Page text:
The world of ﬁshing is wonderful as there are many and varied methods of bagging your catch. This month I wanted to explore and share with you the world of saltwater paddle ﬁshing. While on my quest for knowledge, I had the privilege of learning about the equipment, methods and secrets of several of the areas top paddleﬁshing guides.
Kayaks are the boat of choice for the serious paddle ﬁsher person. The length choice varies depending if you want to stay inshore or you are more adventurous and want to try your luck with a Tarpon or a Kingﬁsh offshore. Twelve to fourteen feet is a typical kayak length. A slightly larger (15’ to 16’ model kayak will afford you more stability for offshore situations like rougher water and more space for a larger cooler for more than just adult beverages (like maybe your catch). There are different construction considerations that affect ﬂotation, tracking (how easy it is to go in a straight line) and maneuverability. Kayaks also offer options such foot guided rudder systems, ﬁsh ﬁnders, storage compartments, extra supportive seats and much more.
Kayaks are moderately priced, easy to transport and launch (don’t need a boat ramp or marina) with some weighing in at as little as 32lbs. All these pluses do not take into consideration that they are without a doubt one of the most environmentally responsible boat choices you can make. Consider that there are no fuel or lubricants needed to get to where you want to go on the water. Best of all is that the stealth factor of a kayak will make getting dinner to the table just that much easier.
Pictured is Capt and Local Area Guide Neil “Skates” Taylor, of Strike Three Kayak Fishing, recently spoke on the 620 WDAE AM Capt. Mel show (FOX News Radio/ www.97Adventure0WFLA.com) broadcast from Shells Restaurant on St. Pete Beach, to a large audience of interested paddle ﬁsher persons. Neil is an experienced guide that shared some great pearls of wisdom with us. For starters ﬁle a ﬂoat plan with a friend or family member, include a good life jacket, sunscreen, protective clothing, eye protection, bring medium to medium heavy spinning gear, rod holder, anchor, a bait bucket (with bait in it already or catch it) that you plan to dip every 45 seconds to 1 minute to keep bait frisky, bring a small cooler or freezer bag. His rule is simplify gear and quiet is supreme” and another of his pearls of wisdom was “do not try offshore kayak ﬁshing if you are inexperienced or if experienced and do not have a drift chute aboard to slow down a big ﬁsh unless you want a free ride to Mexico (I guess the bigger cooler would come in handy in that case). Neil further suggests that 10 years old is a great age to start and that the upper end of the age range is subject to your conditioning and health. There are 90+-year-old folks out there successfully wetting a line from their kayak. Neil provides all inclusive guide service. He can be reached by calling 727-692-6345, emailing LivelyBaits@aol.com or visit his www.strikethreekayakﬁshing.com website.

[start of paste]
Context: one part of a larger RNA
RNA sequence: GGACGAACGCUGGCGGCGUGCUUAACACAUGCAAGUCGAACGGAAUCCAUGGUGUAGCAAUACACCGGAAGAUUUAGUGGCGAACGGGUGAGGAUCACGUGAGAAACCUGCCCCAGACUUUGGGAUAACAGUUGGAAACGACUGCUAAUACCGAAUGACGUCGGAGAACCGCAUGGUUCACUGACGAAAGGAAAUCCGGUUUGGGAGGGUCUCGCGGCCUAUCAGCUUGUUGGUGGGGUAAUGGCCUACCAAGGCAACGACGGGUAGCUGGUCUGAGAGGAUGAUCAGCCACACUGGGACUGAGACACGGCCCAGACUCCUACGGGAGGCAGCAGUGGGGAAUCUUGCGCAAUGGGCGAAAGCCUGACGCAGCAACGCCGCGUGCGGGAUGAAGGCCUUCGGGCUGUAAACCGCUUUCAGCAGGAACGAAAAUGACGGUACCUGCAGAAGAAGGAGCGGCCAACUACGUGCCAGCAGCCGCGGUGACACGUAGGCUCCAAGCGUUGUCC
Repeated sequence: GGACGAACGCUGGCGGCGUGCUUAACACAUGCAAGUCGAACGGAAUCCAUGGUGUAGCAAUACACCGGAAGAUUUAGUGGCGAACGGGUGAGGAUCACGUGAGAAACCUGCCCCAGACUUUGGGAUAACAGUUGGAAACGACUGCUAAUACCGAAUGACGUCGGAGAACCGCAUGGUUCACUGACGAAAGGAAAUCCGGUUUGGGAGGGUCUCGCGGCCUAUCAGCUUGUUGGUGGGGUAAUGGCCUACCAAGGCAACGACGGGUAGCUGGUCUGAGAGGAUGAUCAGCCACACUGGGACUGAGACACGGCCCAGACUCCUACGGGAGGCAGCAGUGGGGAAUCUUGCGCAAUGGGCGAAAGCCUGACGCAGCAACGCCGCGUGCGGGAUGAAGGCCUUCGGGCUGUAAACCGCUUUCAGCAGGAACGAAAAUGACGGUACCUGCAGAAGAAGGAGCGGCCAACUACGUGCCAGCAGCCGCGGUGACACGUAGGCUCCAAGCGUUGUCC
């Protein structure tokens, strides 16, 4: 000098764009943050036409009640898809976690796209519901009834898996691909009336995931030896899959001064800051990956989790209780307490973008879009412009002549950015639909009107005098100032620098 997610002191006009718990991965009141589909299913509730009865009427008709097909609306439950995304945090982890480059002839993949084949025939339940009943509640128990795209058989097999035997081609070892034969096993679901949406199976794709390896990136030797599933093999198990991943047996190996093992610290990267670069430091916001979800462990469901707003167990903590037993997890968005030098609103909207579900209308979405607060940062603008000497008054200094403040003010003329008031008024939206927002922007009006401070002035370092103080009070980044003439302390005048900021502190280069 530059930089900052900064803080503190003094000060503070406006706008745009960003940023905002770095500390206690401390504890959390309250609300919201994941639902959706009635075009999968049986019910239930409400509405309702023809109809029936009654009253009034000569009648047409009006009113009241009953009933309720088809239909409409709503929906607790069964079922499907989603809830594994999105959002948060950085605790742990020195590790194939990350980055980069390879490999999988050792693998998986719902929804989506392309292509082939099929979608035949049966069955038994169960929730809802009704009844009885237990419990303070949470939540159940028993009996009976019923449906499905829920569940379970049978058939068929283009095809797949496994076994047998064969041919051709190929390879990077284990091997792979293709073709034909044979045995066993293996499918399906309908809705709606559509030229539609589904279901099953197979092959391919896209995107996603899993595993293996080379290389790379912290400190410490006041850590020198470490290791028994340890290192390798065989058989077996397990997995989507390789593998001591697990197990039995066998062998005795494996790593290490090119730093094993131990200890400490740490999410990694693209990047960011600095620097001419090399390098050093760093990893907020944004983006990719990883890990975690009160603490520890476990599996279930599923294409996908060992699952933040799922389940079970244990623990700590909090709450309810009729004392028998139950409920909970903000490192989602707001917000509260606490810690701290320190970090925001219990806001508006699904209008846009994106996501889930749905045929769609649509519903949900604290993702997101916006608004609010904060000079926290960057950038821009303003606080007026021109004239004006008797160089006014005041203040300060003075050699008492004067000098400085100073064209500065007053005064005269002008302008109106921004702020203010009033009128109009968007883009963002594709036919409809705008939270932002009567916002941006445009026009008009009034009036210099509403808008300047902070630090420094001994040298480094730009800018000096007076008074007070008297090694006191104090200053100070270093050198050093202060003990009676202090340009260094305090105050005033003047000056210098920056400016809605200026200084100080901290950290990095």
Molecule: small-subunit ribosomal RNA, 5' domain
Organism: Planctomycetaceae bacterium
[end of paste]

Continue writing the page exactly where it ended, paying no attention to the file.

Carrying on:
Another great area guide is Jason Stock with JM Snooky Kayak Fishing Charters (727-459-5899) who works out of Canoe Country Outﬁtters (www.canoecountryﬂ.com). Mike Seibel, who happens to be Jason’s Uncle, owns Canoe Country Outﬁtters. Canoe Country Outﬁtters sells, rents and services kayaks (and you guessed it canoes too) and anything you would want to put in or on one. Jason has excellent success in the paddle ﬁshing arena with major tournament wins and happy customers he regularly guides to spectacular catches.
When trying to ﬁgure out what to use for baits, Capt. Neil suggests 1/16 – ¼ jig heads with DOA shrimp jigs and Producto Lures: Buzz Tail and Shad for artiﬁcial baits. Live bait is harder to keep frisky but usually produces great results. Jason says there is nothing like ladyﬁsh cut bait for that special Redﬁsh. Every guide I talked to said “No Chum” unless you want to paddle with the sharks! Sounds reasonable!!